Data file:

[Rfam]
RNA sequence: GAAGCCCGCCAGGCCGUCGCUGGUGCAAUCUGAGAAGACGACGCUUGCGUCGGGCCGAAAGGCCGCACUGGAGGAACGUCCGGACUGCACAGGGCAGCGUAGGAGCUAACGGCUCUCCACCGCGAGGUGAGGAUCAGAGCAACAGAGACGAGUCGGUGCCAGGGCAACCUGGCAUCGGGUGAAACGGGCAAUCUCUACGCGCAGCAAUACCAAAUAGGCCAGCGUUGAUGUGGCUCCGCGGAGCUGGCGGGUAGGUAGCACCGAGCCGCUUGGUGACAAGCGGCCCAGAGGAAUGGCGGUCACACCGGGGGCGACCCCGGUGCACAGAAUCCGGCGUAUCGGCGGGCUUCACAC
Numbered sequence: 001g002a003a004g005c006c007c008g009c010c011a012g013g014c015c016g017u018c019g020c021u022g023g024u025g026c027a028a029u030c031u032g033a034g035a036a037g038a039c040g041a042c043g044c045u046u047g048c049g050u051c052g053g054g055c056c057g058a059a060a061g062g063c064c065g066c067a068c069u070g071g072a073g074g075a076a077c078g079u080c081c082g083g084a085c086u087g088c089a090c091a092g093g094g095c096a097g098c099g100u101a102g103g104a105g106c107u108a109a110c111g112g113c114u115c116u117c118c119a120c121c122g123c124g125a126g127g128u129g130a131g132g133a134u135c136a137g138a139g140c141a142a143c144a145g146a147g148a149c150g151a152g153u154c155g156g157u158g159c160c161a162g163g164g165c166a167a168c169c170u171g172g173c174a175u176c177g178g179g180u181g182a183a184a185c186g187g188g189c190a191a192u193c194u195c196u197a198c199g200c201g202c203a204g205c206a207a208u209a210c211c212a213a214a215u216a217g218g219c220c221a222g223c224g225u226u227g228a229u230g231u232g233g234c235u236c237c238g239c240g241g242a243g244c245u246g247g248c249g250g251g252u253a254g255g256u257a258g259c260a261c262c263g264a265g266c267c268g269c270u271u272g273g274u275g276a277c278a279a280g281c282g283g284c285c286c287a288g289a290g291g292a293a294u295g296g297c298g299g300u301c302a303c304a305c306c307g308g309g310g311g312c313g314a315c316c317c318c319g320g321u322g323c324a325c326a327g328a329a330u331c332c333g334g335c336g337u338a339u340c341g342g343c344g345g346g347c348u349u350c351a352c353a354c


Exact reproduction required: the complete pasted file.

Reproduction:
[Rfam]
RNA sequence: GAAGCCCGCCAGGCCGUCGCUGGUGCAAUCUGAGAAGACGACGCUUGCGUCGGGCCGAAAGGCCGCACUGGAGGAACGUCCGGACUGCACAGGGCAGCGUAGGAGCUAACGGCUCUCCACCGCGAGGUGAGGAUCAGAGCAACAGAGACGAGUCGGUGCCAGGGCAACCUGGCAUCGGGUGAAACGGGCAAUCUCUACGCGCAGCAAUACCAAAUAGGCCAGCGUUGAUGUGGCUCCGCGGAGCUGGCGGGUAGGUAGCACCGAGCCGCUUGGUGACAAGCGGCCCAGAGGAAUGGCGGUCACACCGGGGGCGACCCCGGUGCACAGAAUCCGGCGUAUCGGCGGGCUUCACAC
Numbered sequence: 001g002a003a004g005c006c007c008g009c010c011a012g013g014c015c016g017u018c019g020c021u022g023g024u025g026c027a028a029u030c031u032g033a034g035a036a037g038a039c040g041a042c043g044c045u046u047g048c049g050u051c052g053g054g055c056c057g058a059a060a061g062g063c064c065g066c067a068c069u070g071g072a073g074g075a076a077c078g079u080c081c082g083g084a085c086u087g088c089a090c091a092g093g094g095c096a097g098c099g100u101a102g103g104a105g106c107u108a109a110c111g112g113c114u115c116u117c118c119a120c121c122g123c124g125a126g127g128u129g130a131g132g133a134u135c136a137g138a139g140c141a142a143c144a145g146a147g148a149c150g151a152g153u154c155g156g157u158g159c160c161a162g163g164g165c166a167a168c169c170u171g172g173c174a175u176c177g178g179g180u181g182a183a184a185c186g187g188g189c190a191a192u193c194u195c196u197a198c199g200c201g202c203a204g205c206a207a208u209a210c211c212a213a214a215u216a217g218g219c220c221a222g223c224g225u226u227g228a229u230g231u232g233g234c235u236c237c238g239c240g241g242a243g244c245u246g247g248c249g250g251g252u253a254g255g256u257a258g259c260a261c262c263g264a265g266c267c268g269c270u271u272g273g274u275g276a277c278a279a280g281c282g283g284c285c286c287a288g289a290g291g292a293a294u295g296g297c298g299g300u301c302a303c304a305c306c307g308g309g310g311g312c313g314a315c316c317c318c319g320g321u322g323c324a325c326a327g328a329a330u331c332c333g334g335c336g337u338a339u340c341g342g343c344g345g346g347c348u349u350c351a352c353a354c